Education

Education Key Element in Welfare Plans

By William Montague — April 08, 1987 5 min read
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WASHINGTON--Remedial education--for both adults and young people--is emerging as a key component of the welfare-reform measures now being debated in the Congress.

A sweeping overhaul of the welfare system, recently introduced in the House and supported by the Democratic leadership, could mean additional federal funding for many local school districts.

The bill, sponsored by Representative Harold Ford, Democrat of Tennessee, would create a “National Education, Training, and Work’’ program--to be known as NETWORK--for welfare recipients.

Under the plan, the federal government would pay 75 percent of the costs for programs aimed at reducing adult illiteracy, teaching English as a second language, and helping high-school dropouts obtain their diplomas.

‘Pro-Family’

While Mr. Ford’s proposal is primarily focused on teaching welfare recipients the skills they need to find and hold jobs, it also would require that their children be allowed to participate in such education programs.

In addition, the bill would pay for state-run demonstration projects designed to encourage teen-agers from welfare families to stay in school, and would increase the federal child-care subsidy for welfare mothers enrolled in the NETWORK program.

“I cannot morally defend the current federal welfare policies that keep children living in an intolerable level of poverty,’' Mr. Ford, chairman of the House subcommittee on public assistance, said in introducing his bill.

Mr. Ford, long a crusader for more generous welfare benefits and services, said the measure, which he characterized as “pro-family,’' would add about $5 billion over the next three years to the cost of Aid to Families with Dependent Children, the largest of the federal welfare programs.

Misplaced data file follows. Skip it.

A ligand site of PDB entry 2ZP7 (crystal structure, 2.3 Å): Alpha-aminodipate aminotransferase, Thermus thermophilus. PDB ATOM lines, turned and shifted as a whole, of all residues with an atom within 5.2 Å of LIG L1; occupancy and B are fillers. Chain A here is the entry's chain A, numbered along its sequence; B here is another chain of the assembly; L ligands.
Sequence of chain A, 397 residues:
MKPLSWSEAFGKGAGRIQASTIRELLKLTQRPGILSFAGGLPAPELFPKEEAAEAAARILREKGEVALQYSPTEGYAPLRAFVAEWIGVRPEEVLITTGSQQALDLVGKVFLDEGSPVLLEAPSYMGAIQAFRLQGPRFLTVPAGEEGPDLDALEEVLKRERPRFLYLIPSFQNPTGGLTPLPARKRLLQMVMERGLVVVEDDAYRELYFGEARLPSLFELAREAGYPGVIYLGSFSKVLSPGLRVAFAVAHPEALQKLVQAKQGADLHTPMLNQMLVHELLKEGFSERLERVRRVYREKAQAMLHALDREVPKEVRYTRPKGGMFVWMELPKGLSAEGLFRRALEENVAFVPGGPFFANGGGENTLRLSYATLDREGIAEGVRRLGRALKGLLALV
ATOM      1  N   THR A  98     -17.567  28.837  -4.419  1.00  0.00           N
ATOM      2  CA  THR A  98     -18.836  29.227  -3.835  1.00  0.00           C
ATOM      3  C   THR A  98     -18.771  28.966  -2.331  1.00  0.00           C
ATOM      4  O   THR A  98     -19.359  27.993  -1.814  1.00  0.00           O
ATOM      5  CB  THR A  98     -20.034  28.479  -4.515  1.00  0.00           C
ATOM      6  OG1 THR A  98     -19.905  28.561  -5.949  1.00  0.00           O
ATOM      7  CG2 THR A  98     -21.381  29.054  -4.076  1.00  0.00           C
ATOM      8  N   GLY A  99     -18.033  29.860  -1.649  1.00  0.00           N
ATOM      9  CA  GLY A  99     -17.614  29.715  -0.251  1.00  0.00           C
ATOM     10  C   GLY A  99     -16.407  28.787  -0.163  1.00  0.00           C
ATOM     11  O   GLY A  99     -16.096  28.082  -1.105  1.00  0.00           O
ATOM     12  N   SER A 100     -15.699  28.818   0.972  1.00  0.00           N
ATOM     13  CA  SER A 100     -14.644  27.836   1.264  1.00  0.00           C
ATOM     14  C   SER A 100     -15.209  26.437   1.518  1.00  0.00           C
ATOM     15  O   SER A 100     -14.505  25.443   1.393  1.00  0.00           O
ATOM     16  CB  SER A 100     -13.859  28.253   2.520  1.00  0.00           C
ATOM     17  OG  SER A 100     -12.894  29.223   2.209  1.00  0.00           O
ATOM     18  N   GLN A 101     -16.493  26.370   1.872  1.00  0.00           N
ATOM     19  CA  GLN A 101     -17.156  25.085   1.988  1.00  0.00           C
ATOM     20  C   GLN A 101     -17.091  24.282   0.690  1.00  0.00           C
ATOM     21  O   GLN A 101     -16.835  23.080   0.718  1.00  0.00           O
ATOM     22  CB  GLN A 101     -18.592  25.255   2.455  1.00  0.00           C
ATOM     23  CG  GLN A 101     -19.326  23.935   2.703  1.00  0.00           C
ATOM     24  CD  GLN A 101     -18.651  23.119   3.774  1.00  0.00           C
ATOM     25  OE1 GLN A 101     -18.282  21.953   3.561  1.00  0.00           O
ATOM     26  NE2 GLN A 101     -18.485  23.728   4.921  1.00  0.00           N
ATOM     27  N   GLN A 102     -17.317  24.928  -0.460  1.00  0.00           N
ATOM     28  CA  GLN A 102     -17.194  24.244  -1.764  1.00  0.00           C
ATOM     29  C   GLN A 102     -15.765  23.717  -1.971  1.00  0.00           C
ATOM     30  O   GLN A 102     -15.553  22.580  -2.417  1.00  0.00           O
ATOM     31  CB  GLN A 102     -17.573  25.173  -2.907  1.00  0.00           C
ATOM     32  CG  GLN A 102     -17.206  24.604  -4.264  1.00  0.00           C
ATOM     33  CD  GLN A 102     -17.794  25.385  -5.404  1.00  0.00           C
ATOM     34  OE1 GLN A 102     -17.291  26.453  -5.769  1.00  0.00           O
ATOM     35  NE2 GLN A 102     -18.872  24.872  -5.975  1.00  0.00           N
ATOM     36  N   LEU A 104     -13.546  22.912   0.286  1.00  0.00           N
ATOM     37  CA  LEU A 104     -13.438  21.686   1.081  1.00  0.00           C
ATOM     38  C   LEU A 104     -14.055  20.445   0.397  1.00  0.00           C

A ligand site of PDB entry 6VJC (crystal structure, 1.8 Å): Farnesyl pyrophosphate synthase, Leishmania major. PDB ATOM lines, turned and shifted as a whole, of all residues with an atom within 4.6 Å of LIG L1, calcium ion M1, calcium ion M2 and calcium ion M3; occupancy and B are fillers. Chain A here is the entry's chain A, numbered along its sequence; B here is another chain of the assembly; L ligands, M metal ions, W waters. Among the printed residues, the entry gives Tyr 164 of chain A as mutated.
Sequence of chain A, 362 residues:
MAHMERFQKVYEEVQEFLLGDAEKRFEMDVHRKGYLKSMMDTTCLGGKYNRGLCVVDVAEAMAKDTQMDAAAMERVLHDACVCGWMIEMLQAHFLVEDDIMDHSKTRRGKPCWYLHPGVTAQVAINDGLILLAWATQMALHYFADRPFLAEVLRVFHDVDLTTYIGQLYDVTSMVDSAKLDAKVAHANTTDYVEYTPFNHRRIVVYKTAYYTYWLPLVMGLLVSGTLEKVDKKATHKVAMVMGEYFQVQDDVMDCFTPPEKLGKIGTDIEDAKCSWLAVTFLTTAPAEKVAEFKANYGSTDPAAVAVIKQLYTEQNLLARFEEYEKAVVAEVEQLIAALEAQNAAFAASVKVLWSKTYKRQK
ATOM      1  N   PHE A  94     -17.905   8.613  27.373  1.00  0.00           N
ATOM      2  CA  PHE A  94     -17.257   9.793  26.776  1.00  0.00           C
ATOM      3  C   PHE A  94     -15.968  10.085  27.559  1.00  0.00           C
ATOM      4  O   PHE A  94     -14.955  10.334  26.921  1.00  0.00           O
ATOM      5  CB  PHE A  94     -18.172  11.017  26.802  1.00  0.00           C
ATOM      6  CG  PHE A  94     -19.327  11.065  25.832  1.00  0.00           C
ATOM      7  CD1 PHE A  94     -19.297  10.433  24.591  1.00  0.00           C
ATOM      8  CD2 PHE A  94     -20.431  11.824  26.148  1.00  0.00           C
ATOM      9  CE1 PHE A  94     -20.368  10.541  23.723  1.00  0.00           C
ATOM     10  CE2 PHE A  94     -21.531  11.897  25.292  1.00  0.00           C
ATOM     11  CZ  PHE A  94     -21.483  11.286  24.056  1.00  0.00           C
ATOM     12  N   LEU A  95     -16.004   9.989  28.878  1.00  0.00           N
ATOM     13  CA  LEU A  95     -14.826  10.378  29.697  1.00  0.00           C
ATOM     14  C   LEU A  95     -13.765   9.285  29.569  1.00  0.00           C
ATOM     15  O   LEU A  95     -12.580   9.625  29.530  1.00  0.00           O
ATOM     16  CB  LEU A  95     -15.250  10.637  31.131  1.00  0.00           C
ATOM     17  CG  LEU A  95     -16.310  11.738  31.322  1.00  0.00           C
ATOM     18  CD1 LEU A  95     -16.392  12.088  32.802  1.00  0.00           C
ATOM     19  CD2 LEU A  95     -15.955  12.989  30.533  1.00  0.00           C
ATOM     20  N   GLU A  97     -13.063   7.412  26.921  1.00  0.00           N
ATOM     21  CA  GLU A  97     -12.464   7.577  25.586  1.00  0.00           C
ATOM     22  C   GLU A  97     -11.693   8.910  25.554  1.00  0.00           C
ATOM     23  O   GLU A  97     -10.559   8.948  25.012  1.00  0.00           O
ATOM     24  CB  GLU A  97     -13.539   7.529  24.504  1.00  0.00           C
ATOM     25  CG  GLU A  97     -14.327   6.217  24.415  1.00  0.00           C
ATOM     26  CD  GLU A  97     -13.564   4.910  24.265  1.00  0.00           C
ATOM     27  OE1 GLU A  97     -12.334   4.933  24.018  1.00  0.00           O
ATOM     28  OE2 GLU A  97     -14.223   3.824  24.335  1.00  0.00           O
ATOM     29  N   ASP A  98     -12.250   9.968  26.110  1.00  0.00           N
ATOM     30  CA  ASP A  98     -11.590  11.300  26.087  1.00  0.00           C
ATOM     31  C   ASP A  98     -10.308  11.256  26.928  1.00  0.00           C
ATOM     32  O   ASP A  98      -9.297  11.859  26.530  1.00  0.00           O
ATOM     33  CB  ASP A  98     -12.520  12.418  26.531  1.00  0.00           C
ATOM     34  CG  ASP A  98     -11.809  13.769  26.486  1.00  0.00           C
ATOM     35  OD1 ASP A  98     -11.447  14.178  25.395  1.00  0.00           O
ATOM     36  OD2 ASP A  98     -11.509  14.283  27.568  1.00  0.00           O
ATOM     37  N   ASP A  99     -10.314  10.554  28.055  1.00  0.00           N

Marian Wright Edelman, president of the Children’s Defense Fund, strongly endorsed Mr. Ford’s emphasis on education.

“Parents who in the past have had few employment prospects available to them because of severe educational deficits will be provided the opportunity to receive the remedial help and training they need,’' she said at hearings last week before Mr. Ford’s subcommittee.

Ms. Edelman, along with several other child-welfare advocates, called for even larger increases in benefits, especially in the child-care subsidy, than those contained in the Ford bill.

But noting the pressures to reduce the federal deficit, Mr. Ford warned that reform advocates in the Congress will need to make “some tough choices’’ in order to devise a bill acceptable to the Reagan Administration.

President Reagan has asked the Congress to consider his own welfare plan, which would give states considerable flexibility to use existing federal funds for short-term demonstration projects. The Administration has also proposed a more modest support program for welfare clients, known as Greater Opportunities Through Work, or GROW.

Unlike Mr. Ford’s NETWORK, the GROW plan emphasizes mandatory work requirements for welfare recipients. Such “workfare’’ proposals, while long supported by the President, are an anathema to many liberals.

In the Senate, meanwhile, Daniel P. Moynihan, Democrat of New York, is drafting his own welfare-reform plan. According to a spokesman, Mr. Moynihan, a recognized expert on anti-poverty programs, is expected to introduce his bill within the next few weeks.

‘Investment’ Strategy

In many respects, the Ford proposal closely resembles the welfare-reform suggestions put forward in February by the National Governors’ Association. Like Mr. Ford, the governors advocate an “investment’’ strategy with a strong child-assistance component.